Bulgaria’s Energy Minister Alexander Nikolov told CNN on Wednesday that his government was open to exploring legal ramifications against Moscow after Russian energy giant Gazprom shut off gas supplies to the country.
“Bulgargaz, the state-owned entity, has executed the payment and then the money got returned from Gazprom. If we’re talking about a breach of the contract, then it is absolutely clear from a legal and legislation perspective who has breached the contract,” Nikolov told CNN’s Eleni Giokos in an interview.
When Russia demanded all gas payments be done in rubles, Nikolov said Bulgaria refused to comply and asked for clarification on the details of the mechanism, but did not receive a response from Gazprom.
“We were pretty clear that we will follow a common position regarding the European Union standpoint. We will not accept the fact that one of the parties within the contract decided to change entirely the payment mechanism, so we ended up where we are today … but still we are trying under these tough circumstances to follow all prerequisites under the existing contract,” he added.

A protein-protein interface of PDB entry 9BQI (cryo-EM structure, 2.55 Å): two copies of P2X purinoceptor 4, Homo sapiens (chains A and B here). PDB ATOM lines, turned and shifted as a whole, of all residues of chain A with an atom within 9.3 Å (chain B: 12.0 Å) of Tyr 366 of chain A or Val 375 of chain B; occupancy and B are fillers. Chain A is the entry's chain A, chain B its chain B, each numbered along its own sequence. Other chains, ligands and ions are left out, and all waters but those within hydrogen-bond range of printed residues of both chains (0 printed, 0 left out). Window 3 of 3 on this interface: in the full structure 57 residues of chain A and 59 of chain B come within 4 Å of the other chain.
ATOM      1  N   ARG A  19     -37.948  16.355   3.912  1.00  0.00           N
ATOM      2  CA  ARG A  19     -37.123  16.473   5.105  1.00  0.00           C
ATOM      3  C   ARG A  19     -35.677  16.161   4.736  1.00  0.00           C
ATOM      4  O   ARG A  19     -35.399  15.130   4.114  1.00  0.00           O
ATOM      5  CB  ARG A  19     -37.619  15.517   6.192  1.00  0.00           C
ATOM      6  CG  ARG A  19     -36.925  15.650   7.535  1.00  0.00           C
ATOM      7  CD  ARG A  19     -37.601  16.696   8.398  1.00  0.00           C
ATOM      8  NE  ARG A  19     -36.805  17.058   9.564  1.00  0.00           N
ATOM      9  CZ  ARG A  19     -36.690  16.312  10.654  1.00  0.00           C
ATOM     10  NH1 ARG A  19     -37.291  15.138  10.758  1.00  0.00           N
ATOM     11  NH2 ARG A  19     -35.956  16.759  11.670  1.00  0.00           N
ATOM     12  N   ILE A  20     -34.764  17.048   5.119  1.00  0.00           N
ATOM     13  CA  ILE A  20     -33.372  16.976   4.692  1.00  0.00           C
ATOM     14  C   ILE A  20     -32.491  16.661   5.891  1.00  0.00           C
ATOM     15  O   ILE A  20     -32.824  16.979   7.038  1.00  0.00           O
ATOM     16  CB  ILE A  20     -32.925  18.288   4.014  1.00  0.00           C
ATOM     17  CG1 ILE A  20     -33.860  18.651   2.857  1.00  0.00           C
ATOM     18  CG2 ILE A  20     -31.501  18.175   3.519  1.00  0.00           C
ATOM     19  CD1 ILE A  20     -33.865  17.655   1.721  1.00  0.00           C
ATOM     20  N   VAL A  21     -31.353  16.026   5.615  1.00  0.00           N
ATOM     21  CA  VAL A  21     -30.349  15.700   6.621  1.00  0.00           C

Bulgaria has relied on Russia for about 90% of its gas imports, making Moscow’s latest move a disruption to most of the country’s energy supplies. The energy minister said Bulgaria has examined all possible solutions in terms of energy diversification, and is trying to extend its partnerships with other regions.
He pointed to some progress on a long-delayed gas link, the Interconnector Greece-Bulgaria (IGB) between Bulgaria and its neighbor Greece.
“Practically, coming from 90% to zero is of course going to be tough and of course we’ll have a price to pay, but at the end of the day, sovereignty and solidarity is much more important,” he said.
“We are on the eastern flank, the closest possible to Russia, where war is coming to a different dimension. Utility is being used not only as an energy tool but as a social distress tool and an economic weapon,” the minister continued.